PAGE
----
Kosovo’s President Stands Firm On Serbia (Episode 40)
Pronunciation was on The Blender’s mind this week as U.S. presidential hopeful Herman Cain came face to face with a country whose name — Uzbekistan — he couldn’t say and whose president — Islam Karimov — he couldn’t remember.
We here at The Blender know all too well the challenges of pronouncing names like Mahmud Ahmadinejad and Gurbanguly Berdymukhammedov, as we make clear with a first-ever Blender blooper reel.
But while Uzbekistan might be hard to say, is it “insignificant,” as Cain alleges? Correspondent Charles Dameron looks at Uzbekistan’s rising role as a strategic U.S. partner — and remembers a few other pronunciation mishaps uttered on behalf of U.S. foreign policy.
We also travel to Russia’s Volga River city of Rybinsk to visit Aleksandr Zverkov, a once-celebrated television news anchor who now sells trolleybus tickets for a living after a critical report on garbage disposal angered the city’s mayor — and brought Zverkov’s journalism career to an abrupt end.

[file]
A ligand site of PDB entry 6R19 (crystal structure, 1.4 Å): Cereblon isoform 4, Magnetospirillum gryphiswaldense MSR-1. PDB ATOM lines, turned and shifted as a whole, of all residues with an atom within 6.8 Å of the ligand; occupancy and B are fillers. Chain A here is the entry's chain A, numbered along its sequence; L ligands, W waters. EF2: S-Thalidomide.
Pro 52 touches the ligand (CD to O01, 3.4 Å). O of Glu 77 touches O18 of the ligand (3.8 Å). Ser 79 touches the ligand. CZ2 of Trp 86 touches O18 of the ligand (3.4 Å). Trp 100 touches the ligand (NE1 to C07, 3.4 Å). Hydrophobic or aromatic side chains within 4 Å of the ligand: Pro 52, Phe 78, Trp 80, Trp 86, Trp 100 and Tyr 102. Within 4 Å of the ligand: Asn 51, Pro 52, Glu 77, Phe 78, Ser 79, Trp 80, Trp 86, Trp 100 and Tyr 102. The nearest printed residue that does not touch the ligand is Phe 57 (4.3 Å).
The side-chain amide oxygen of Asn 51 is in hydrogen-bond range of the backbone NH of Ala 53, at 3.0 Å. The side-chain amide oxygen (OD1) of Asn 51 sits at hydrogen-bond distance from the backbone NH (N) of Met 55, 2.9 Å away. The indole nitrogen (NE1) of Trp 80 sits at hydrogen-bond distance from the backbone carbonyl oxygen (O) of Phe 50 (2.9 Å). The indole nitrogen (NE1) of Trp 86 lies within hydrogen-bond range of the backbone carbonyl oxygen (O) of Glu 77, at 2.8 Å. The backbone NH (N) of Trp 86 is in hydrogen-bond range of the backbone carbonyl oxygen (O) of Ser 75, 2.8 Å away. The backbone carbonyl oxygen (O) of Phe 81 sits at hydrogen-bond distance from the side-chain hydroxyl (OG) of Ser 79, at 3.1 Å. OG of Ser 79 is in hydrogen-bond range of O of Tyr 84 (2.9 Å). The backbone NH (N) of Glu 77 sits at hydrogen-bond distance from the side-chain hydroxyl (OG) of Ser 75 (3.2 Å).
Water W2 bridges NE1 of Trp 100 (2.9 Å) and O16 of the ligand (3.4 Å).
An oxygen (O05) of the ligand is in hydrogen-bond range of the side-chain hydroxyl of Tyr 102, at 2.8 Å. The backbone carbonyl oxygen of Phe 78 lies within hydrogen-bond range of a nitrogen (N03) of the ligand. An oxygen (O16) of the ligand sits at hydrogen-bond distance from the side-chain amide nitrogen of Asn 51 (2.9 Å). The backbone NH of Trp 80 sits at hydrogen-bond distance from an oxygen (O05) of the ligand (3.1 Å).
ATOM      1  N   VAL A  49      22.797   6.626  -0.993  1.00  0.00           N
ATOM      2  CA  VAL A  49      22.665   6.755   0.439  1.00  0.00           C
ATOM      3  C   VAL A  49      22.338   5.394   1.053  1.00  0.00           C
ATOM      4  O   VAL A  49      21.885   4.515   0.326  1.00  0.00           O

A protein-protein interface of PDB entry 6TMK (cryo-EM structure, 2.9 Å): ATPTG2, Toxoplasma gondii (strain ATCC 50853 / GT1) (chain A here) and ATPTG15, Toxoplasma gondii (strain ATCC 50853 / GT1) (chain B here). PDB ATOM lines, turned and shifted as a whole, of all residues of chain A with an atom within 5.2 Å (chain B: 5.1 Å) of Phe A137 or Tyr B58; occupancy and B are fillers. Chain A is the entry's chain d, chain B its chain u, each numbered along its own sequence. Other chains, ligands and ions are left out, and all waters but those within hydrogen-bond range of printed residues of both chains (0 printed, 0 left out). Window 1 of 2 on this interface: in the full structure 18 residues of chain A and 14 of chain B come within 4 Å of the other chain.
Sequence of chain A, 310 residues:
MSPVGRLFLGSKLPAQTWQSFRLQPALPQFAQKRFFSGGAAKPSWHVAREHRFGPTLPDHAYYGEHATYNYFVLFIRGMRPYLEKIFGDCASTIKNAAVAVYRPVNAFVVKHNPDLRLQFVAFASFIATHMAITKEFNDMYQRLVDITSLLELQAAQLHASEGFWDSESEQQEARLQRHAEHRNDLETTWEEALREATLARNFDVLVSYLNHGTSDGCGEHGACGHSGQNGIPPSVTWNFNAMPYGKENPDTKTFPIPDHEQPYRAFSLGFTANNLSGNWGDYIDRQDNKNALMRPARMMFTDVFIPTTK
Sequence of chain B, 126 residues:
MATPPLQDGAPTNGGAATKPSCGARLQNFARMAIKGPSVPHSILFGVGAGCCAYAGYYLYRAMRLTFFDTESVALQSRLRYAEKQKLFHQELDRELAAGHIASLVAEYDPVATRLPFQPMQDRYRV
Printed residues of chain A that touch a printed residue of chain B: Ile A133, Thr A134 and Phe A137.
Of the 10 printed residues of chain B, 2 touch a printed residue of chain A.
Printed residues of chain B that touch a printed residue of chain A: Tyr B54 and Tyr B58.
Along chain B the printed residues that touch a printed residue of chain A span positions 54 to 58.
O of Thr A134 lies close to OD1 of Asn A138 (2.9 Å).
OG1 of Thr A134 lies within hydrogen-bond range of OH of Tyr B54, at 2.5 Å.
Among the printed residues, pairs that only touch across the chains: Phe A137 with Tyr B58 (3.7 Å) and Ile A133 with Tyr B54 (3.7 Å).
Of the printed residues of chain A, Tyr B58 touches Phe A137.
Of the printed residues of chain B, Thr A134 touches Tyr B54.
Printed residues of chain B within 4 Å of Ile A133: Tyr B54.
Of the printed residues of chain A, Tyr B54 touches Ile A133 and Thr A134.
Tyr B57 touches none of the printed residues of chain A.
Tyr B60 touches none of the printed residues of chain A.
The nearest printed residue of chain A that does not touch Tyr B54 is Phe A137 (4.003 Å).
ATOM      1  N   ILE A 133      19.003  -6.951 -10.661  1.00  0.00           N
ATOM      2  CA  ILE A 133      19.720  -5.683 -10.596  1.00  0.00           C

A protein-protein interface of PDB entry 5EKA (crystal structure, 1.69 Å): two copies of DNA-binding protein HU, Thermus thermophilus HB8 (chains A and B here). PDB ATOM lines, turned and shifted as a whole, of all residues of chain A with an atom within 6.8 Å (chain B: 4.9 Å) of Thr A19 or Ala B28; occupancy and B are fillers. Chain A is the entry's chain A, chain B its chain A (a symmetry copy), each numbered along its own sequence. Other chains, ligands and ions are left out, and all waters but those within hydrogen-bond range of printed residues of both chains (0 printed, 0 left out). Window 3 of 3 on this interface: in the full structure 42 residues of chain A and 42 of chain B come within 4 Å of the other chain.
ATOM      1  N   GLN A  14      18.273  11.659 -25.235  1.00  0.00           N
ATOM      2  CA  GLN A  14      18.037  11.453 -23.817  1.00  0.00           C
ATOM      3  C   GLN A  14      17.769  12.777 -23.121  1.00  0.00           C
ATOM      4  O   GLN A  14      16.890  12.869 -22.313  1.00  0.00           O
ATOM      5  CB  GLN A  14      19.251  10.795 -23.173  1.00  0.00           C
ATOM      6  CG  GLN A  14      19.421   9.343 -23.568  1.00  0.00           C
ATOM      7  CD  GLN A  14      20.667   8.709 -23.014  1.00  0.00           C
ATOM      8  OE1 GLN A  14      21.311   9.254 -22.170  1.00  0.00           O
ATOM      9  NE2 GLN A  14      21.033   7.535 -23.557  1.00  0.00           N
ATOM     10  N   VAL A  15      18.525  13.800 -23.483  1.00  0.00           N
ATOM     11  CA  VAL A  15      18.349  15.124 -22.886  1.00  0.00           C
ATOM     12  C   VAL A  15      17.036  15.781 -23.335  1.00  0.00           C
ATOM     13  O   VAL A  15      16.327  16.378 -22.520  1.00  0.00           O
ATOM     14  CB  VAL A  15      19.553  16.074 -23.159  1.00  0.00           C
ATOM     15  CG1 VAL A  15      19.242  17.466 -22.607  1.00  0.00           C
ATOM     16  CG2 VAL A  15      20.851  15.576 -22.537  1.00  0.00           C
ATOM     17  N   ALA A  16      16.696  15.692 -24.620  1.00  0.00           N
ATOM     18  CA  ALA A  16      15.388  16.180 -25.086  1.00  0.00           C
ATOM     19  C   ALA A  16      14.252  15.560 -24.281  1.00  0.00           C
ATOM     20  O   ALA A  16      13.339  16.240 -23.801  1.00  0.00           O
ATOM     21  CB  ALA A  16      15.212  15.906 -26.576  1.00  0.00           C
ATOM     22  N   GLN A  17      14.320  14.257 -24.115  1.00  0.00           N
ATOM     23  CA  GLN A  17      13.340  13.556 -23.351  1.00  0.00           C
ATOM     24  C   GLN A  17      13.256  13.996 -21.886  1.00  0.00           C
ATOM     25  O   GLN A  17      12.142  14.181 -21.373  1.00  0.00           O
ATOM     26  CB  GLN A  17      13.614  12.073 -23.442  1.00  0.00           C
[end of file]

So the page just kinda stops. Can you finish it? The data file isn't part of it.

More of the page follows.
The story is part of a six-part RFE/RL series on the Russian media that you can find on our website.
It’s not just local journalists who come under pressure in Russia. Producer Pavel Butorin speaks to “The Guardian” newspaper’s former Moscow correspondent Luke Harding, who was harrassed and eventually expelled from Russia for citing WikiLeaks cables referring to the country as a “virtual mafia state.” Harding’s just published a book about his experiences, the appropriately titled “Mafia State.”
The Blender also talks to the first female head of state in the Balkans — Kosovo President Atifete Jahjaga, who visited RFE/RL’s Prague headquarters earlier this week. Jahjaga speaks to Gordana Knezevic, the head of our Balkans Service, about efforts to bring her 3-year-old country closer to the West and the continuing standoff with Serbia over the Serb-majority provinces in northern Kosovo.
This week’s host is Daisy Sindelar.
Music used on this week’s show includes “Fustani” by Nenad Vadilic and Armend Xhaferi; “Die Moritat von Mackie Messer” by Kurt Gerron; and “Tungi Hayot” by Shoxrux.
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